Thursday: Getting Acquainted with AdWords Editor

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Most of the screenshots and examples that you have seen to this point have been from the Google AdWords web interface. We use the web interface for some tasks, but most PPC experts use AdWords Editor for the majority of their day-to-day tasks.

What is AdWords Editor?

AdWords Editor is a free Google application for managing your ad campaigns. Use it to download your account, update your campaigns with powerful editing tools, then upload your changes to AdWords.

—Google AdWords Help

The web interface is live—that is, any changes you make in the web interface typically take effect in real time. You update a bid, and it is updated in your account— ditto for adding or removing keywords and campaign ,  reorganizing ad groups, and so on. Although this may seem advantageous, the web interface can be painfully slow at times.

AdWords Editor is a software application that installs on your Macintosh or Windows PC. To use it, you download your entire campaign and its performance data, and can then make campaign changes and judge performance with the speed of a local application. Changes can be made even when you’re not connected to the Internet, and uploaded later after you connect.

So, you can work even when Google is performing system maintenance, and leave tasks half done instead of risking a system logout if you wander away from your desk. But by far, the greatest advantage to using AdWords Editor is its time efficiency. Because you can batch and simplify tasks, cut and paste objects as small as a keyword or as large as a campaign, and upload image ads without taking the time to name and rename them each time, AdWords Editor can save you as much as 90 percent of your management time!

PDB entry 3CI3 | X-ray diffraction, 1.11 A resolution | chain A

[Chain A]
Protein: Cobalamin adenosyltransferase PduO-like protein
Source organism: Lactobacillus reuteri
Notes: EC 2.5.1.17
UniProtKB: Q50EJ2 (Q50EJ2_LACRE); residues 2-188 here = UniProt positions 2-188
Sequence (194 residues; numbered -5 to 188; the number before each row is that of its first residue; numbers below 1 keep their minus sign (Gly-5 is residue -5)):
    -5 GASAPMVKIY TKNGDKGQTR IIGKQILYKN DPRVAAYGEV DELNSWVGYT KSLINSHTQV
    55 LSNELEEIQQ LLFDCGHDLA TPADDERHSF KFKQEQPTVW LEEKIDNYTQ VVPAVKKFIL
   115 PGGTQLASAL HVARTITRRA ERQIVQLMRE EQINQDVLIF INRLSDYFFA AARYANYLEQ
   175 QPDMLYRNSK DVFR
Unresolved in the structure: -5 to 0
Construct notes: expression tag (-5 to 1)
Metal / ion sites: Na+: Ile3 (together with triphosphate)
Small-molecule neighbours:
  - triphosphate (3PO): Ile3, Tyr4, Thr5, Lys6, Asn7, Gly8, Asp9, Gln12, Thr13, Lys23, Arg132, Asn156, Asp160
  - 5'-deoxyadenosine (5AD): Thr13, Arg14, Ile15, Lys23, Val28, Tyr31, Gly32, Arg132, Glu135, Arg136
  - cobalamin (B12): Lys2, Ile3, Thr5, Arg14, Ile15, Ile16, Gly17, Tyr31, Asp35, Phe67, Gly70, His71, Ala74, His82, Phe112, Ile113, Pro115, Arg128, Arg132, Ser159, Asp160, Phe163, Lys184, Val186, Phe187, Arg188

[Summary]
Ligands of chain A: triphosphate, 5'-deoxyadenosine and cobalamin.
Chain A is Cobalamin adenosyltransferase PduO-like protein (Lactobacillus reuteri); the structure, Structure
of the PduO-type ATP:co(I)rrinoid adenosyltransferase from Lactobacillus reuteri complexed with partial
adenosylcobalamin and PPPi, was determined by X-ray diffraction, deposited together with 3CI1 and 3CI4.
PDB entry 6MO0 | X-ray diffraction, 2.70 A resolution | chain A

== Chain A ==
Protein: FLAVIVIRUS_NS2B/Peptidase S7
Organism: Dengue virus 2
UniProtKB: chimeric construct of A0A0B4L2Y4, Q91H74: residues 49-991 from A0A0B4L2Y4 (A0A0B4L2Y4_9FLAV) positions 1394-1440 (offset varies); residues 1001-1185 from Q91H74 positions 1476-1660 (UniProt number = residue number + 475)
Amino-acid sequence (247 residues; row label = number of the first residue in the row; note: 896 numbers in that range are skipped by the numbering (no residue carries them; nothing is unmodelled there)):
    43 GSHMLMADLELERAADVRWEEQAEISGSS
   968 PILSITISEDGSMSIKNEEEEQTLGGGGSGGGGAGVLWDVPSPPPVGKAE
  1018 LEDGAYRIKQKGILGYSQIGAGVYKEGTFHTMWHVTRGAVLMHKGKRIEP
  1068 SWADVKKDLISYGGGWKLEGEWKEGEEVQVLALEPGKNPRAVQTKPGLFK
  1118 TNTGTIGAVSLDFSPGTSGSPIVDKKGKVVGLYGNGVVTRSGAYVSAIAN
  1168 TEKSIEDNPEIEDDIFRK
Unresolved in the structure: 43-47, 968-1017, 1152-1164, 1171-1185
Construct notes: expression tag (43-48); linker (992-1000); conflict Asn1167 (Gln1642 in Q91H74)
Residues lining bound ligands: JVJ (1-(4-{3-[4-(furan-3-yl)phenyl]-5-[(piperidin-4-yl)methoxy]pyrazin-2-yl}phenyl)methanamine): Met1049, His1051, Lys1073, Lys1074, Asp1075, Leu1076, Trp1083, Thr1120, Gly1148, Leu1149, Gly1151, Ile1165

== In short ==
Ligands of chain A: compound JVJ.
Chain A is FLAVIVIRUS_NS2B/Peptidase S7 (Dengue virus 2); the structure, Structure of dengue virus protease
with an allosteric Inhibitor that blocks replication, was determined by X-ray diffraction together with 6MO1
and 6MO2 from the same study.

One of the many advantages of AdWords Editor is the ability to initiate—but not immediately complete—multiple offline activities. When we set up new ad groups in the AdWords web interface, we have to start with the decision to begin with keywords or placements, take the time to name our ad group, and actually complete an ad before we get to our first keyword. This might not seem like a lot of work (we do have to make each of these decisions), but a task such as writing ads can be very tedious when we want to generate dozens of ad groups. In AdWords Editor, we can specify our ad group names ahead of time in a text editor or Excel (named in  accordance with our root keywords in all likelihood) and write our ads all at once.

When you are dealing with many ad groups, the ability to bulk-edit similar elements in multiple ad groups can be a tremendous time-saver. For some of our morecomplicated content network campaigns, it would take an hour to accomplish a simple task such as editing all the bids in all the ad groups.

AdWords Editor is a wonderful time-saving tool that is next-to-required for PPC advertisers who follow the guidelines set out in this book, particularly because of our large suggested keyword lists with relatively granular ads and ad groups. We’ve included a detailed guide to using AdWords Editor in Appendix A, “Advanced AdWords Editor.”